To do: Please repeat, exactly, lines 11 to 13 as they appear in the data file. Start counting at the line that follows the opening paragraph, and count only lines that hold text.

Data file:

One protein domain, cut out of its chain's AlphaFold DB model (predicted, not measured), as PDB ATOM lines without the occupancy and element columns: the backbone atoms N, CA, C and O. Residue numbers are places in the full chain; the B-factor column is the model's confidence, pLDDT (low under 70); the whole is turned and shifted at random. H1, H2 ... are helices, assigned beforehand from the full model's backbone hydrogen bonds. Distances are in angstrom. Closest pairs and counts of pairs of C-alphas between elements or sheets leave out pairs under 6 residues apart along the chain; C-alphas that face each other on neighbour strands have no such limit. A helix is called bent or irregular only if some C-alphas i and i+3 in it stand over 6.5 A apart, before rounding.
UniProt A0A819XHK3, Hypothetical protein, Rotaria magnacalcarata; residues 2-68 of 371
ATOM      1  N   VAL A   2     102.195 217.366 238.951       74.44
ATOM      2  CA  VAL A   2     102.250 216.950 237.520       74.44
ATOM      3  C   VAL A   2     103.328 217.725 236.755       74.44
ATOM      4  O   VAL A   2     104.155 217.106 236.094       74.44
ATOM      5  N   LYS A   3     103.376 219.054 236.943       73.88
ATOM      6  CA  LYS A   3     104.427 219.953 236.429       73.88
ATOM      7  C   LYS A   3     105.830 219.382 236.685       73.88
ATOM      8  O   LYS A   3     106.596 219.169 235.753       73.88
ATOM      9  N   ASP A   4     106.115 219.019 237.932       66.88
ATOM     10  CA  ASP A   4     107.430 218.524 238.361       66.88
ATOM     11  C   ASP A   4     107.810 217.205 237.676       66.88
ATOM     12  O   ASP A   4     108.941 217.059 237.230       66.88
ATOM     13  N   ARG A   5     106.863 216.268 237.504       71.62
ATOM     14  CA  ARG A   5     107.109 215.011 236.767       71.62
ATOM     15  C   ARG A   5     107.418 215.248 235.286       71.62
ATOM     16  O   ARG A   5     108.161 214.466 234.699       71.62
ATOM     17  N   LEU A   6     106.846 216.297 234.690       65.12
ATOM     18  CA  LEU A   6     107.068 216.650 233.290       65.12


ATOM     10  CA  ASP A   4     107.430 218.524 238.361       66.88
ATOM     11  C   ASP A   4     107.810 217.205 237.676       66.88
ATOM     12  O   ASP A   4     108.941 217.059 237.230       66.88